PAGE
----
The Town of Mashpee is poised to enter a development agreement with Mashpee Commons and the Cape Cod Commission.
At this point, town regulatory boards have so far shared an openness at working together to negotiate needs if the mixed-use development goes forward with an expansion.
This coming Monday, the Mashpee Board of Selectmen will consider issuing a letter of support for the commencement of development agreement discussions with the Commons.
On Wednesday, July 17, members of the town’s planning board—the board that would lead the negotiations on behalf of the town—suggested they will invite members of town regulatory boards to a meeting in August to include them in the discussions.
While the planners will lead negotiations with the Commons and commission, the board of selectmen, per the town’s regulations, ultimately would decide whether the town will agree to any deals.
The planning board and some town officials have not always been on the same page when it came to the Commons’ expansion. At one meeting last year, the town manager and chairman of the planning board had some harsh words for each other, so this week’s round of meetings represents a step forward in collaboration.
Commons officials last week announced intentions to invite the town to participate in a three-party development agreement as they gear up to build on its property beyond the current footprint. What that development will look like will ultimately become more clear through the development agreement process, although non-detailed plans had surfaced during public discussions last year. The group has looked at developing around the rotary and beyond Job’s Fishing Road.
The Commons had sought a zoning change known as form-based code last year, hosting a number of community engagement meetings in order to hear what residents wanted in an expansion. Following the meetings, the developers had tried to receive a positive endorsement from the planning board for a zoning change at Town Meeting, but the two parties did not see eye to eye over open space preservation and affordable housing, and the Commons ultimately pulled back on submitting a zoning change.
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Last week, Paul J. Niedzwiecki, a representative of the Commons, told the selectmen that a development agreement would gather everyone involved in the negotiation process to one table to talk.
On Monday, the selectmen hosted a joint meeting with several regulatory boards in town to discuss a number of topics, including the Commons’ intentions and how the town should respond.
Everyone who spoke at the meeting agreed that the route the Commons proposed made sense. But the discussion grew somewhat tense when non-planning board members proposed having liaisons joining the board for the negotiations.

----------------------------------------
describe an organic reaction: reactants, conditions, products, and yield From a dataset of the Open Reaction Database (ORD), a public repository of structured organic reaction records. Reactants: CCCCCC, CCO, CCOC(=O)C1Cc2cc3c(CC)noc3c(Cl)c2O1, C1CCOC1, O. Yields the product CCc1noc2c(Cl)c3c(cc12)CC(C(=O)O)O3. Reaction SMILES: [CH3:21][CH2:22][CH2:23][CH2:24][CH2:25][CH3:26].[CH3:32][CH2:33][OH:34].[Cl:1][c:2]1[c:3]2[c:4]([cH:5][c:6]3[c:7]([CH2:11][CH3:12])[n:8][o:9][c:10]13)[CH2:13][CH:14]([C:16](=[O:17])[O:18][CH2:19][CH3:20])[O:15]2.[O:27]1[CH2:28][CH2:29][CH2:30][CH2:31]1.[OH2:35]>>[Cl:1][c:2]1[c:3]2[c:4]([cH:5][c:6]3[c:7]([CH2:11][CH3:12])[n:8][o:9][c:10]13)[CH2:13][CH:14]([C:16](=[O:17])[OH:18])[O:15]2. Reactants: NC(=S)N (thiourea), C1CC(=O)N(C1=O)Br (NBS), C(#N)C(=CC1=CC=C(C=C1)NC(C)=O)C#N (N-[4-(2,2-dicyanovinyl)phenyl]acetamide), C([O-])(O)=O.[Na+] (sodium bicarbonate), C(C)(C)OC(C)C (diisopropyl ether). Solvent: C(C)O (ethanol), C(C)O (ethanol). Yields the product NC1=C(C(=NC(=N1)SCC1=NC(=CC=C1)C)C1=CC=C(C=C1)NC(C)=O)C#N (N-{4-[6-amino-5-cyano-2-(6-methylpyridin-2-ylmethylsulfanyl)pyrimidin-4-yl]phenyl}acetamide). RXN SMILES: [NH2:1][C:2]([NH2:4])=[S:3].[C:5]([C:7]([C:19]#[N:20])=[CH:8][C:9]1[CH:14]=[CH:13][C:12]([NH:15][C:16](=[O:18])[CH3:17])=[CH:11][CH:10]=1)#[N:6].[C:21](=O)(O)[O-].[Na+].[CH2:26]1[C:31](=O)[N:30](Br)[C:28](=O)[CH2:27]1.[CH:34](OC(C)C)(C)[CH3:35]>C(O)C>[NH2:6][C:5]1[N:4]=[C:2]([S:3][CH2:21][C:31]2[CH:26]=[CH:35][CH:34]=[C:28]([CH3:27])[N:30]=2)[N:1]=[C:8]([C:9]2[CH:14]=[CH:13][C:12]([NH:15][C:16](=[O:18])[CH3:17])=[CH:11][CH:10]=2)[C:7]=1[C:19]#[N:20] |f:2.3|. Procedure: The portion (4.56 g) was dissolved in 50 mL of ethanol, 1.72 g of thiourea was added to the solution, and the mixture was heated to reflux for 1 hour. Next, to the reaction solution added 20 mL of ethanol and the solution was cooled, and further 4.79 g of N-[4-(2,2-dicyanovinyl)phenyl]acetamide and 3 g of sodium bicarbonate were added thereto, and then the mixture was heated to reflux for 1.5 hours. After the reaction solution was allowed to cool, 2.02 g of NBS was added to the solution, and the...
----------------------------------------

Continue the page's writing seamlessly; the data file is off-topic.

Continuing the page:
That section of the conversation started when Selectman Carol A. Sherman suggested that each board would have at least one member present for the discussions.
Planning board member Joseph P. Cummings pushed back, saying that ultimately it was up to the planning board to lead the negotiations on behalf of the town and its choice to have others involved. He read a section of the town’s bylaws relating to development agreements, emphasizing the board “may” allow others to join them.
Planning board member John F. Phelan said that other boards should have a designee, so as not to have a back-and-forth discussion outside of the negotiations that would ultimately stall the project. Selectman Thomas F. O’Hara agreed.
Selectmen chairman Andrew R. Gottlieb also chimed in and said that many of the issues under the Commons’ development could be outside the planning board’s purview, including economic development, public health and broader concerns.
Planning board member Dennis H. Balzarini suggested that his fellow board member’s words were being twisted, but Mr. Gottlieb responded that it was up to the planning board to include others and that he hoped that the board would.
At a planning board meeting two days later, board members voiced a desire to try to work with other regulatory boards in town. Mr. Balzarini suggested they invite members interested in joining the negotiations to an informal meeting prior to the planning board’s meeting next month. He said that meeting could set the ground rules for negotiations as well as share what other regulatory board members hoped to get from the negotiations.
Mr. Balzarini also noted that the Cape Cod Commission works for the town, so meetings should take place within the town.
Board chairman Mary E. Waygan gave Town Planner Evan R. Lehrer the task of forwarding the town’s bylaw on development agreements to regulatory boards looking to get involved with the process. Mr. Phelan objected to the idea, saying that everyone already knew the bylaw. Ms. Waygan said she wanted to make clear that the planning board actually writes the development agreement.